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Sister Mary Alice Chineworth, former superior of the Oblate Ssters

Sister Mary Alice Chineworth, a former superior of the Oblate Sisters of Providence who helped secure philanthropic gifts to the order's schools, died of multiple organ failure June 21 at the Oblate Sisters' Baltimore County motherhouse. She was 99.

Born in Rock Island, Ill., she was the daughter of Alexander Chineworth, a shoe business owner who was the son of a former slave originally from Madagascar. Her mother, Victoria Schlicker, a telephone operator, was of German ancestry.

Her parents initially met in 1911 when her father placed a phone call and his future wife started a conversation with him.

"They met having no color reference," said a great-niece, Jeanette "Gigi" Metzger of Orlando, Fla. "Her father proposed marriage while they were riding a tandem bicycle."

While a student at St. Joseph School in Rock Island, she made a decision to embrace the religious life. She recalled that she was impressed by the charity of the nuns she encountered.

According to a 2004 article in The Baltimore Sun, she said that while a junior in high school, a counselor asked whether she had changed her mind about becoming a nun.

"She told Sister Mary Alice Chineworth she couldn't be accepted into the all-white order in her town, let alone any other order," said the article, which quoted Sister Mary Alice as saying, "'I was devastated."

She went on to say, "I always thought a sister is a sister is a sister. ... I had always been accepted at home and at school. I thought, 'Now what am I going to do?'"

She discovered there were three African-American religious orders and made applications to them. She visited Baltimore in 1936 and joined the Oblate Sisters of Providence, the oldest religious organization for black women in America.

She later described the experience of encountering what was then called St. Frances Academy on East Chase Street as "love at first sight."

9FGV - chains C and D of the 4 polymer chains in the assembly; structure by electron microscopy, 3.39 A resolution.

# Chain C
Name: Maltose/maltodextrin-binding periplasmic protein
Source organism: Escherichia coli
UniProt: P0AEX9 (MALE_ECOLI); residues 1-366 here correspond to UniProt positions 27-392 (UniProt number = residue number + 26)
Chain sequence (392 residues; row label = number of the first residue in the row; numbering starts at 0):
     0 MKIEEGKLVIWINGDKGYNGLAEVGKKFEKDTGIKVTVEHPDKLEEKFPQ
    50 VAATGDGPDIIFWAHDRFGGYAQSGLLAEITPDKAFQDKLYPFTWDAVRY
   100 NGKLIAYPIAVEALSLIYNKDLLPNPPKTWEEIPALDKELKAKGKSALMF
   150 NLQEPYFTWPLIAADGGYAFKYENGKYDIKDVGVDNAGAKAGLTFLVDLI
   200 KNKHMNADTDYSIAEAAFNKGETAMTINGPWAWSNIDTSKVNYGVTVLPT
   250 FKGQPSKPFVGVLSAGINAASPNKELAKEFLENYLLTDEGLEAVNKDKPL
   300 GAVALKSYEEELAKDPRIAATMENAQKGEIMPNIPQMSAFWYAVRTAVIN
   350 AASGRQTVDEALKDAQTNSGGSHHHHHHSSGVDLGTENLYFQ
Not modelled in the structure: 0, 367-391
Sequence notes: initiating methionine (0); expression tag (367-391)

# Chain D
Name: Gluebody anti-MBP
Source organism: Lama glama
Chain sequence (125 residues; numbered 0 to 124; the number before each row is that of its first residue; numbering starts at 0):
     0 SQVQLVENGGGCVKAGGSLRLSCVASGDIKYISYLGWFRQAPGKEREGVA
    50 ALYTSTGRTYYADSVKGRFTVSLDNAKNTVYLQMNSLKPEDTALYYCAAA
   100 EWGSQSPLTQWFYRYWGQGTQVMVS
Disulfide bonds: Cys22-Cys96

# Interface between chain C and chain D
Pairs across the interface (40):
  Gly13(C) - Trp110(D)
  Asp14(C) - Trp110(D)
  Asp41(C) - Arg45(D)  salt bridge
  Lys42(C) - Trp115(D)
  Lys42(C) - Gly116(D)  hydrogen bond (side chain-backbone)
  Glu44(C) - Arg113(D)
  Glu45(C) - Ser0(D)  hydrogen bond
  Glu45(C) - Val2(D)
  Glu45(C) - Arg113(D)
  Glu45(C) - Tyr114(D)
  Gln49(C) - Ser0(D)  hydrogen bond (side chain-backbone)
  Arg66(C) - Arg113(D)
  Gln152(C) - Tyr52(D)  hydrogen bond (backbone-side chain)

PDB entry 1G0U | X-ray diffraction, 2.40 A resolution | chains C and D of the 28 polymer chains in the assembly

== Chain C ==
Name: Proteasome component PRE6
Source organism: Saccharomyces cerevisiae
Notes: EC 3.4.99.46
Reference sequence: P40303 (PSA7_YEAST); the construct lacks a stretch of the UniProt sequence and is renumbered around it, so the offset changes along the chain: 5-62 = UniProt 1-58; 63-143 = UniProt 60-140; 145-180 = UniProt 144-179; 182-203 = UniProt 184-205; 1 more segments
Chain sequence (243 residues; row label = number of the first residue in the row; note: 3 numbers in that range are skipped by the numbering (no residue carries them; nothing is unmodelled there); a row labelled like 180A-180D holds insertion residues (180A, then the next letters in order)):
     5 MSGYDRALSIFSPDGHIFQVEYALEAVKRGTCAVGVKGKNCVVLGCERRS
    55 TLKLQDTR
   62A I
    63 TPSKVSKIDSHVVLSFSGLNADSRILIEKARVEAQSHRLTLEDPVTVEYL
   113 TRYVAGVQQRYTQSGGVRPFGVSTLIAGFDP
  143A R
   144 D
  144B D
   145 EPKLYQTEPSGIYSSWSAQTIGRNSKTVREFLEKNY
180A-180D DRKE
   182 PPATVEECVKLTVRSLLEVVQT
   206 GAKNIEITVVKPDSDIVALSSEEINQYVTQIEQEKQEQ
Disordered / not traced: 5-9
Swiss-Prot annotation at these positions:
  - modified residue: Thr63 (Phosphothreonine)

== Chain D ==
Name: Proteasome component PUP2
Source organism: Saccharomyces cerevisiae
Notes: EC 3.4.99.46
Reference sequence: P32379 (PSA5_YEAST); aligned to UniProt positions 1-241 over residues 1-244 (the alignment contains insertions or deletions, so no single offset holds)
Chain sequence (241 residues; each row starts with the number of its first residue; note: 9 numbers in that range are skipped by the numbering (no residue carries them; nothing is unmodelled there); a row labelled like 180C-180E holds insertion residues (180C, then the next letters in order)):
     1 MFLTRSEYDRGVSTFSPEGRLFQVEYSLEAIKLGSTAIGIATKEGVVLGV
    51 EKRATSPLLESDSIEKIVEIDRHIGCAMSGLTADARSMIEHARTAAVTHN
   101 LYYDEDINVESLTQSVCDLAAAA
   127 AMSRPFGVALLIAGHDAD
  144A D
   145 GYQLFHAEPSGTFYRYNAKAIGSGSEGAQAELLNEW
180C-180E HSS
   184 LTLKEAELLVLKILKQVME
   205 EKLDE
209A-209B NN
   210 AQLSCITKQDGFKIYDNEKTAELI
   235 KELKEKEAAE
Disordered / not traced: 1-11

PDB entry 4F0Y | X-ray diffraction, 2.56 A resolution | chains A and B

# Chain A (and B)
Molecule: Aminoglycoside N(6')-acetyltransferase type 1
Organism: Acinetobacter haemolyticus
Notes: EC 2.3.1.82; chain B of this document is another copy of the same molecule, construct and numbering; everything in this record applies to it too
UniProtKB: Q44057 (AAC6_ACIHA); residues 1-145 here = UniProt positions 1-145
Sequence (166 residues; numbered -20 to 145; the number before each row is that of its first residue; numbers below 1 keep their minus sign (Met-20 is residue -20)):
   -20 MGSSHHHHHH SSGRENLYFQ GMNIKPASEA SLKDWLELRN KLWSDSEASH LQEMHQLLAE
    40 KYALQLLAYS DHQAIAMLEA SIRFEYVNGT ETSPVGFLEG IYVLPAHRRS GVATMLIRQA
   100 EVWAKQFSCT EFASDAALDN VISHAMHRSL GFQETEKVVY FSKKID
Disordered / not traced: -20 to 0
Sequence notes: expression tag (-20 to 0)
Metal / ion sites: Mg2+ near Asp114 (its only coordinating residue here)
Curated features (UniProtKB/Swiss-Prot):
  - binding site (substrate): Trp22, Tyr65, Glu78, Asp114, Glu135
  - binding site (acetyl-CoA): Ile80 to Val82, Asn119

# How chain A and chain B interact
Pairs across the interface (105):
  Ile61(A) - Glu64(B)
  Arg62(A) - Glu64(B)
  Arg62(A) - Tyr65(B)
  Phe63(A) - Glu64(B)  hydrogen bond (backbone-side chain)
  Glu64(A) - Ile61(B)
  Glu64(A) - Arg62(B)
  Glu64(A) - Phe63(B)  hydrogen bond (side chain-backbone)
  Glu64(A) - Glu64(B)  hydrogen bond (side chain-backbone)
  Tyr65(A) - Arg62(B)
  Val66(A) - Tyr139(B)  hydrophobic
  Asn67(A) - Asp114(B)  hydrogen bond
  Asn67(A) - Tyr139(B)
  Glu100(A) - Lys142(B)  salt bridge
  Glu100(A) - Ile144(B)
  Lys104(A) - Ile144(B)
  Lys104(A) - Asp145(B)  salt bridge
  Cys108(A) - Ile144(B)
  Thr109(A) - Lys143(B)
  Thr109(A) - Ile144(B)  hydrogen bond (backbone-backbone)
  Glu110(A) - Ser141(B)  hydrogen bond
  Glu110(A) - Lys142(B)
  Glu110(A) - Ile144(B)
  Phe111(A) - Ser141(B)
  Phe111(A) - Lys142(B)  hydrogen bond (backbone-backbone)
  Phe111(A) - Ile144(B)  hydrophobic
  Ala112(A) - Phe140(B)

"She was warm and accepting and had a peace about her that surpassed understanding," said her Ms. Metzger. "She was also charming and exuded a sincere gratefulness."

She earned a bachelor's degree in English from Mount Mary College in Milwaukee, Wis. and a master's degree and doctorate from the Catholic University of America.

Another great-niece, Victoria Baumgart of Fort Collins, Colo., said, "She was bright and down to earth. She was fun to be around and had an excellent sense of humor. Everything she did was faith-based."

Sister Mary Alice taught in schools administered by her order, including St. Frances Academy, founded by the first members of the Oblates in 1828. She also held teaching posts in Washington, D.C., Minnesota, Virginia and South Carolina.

In 1966, she became an administrator at Mount Providence Junior College on Gun Road in Halethorpe. She was its president from 1959 until the college closed in 1972. The school educated women in religious orders as well as lay students.

After that she remained in administration positions within her order. In 1989, she was named superior general and held the post until 1993.

Sister Mary Alice befriended Camille Cosby, the wife of comedian Bill Cosby. In the 1980s, Camille Cosby, who had been educated by the Oblate Sisters in Washington, D.C., donated $200,000 to St. Frances Academy. In 2005 she gave an additional $2 million to the school for scholarships.

"She was brilliant, funny, witty and personable," said another great-niece, Dr. Jacqueline Marie Junkins-Hopkins, a dermatologist in Bryn Mawr, Pa. "She was very well read and knowledgable about politics and worldly subjects."

"She was charismatic," said Ralph Moore, a friend with whom she worked on anniversary celebrations for her order. "Her smile could melt peoples' hearts."

In 1996 Sister Mary Alice began editing a publication, "Rise 'n' Shine: Catholic Education and the African-American Community." She was also a member of the National Black Sisters Conference.

Sister Mary Alice donated her body to science.

A memorial Mass will be held at noon July 16 at the Oblate Sisters Motherhouse, 701 Gun Road. The date corresponds to her 100th birthday.

Survivors include additional great-nieces and great-nephews.

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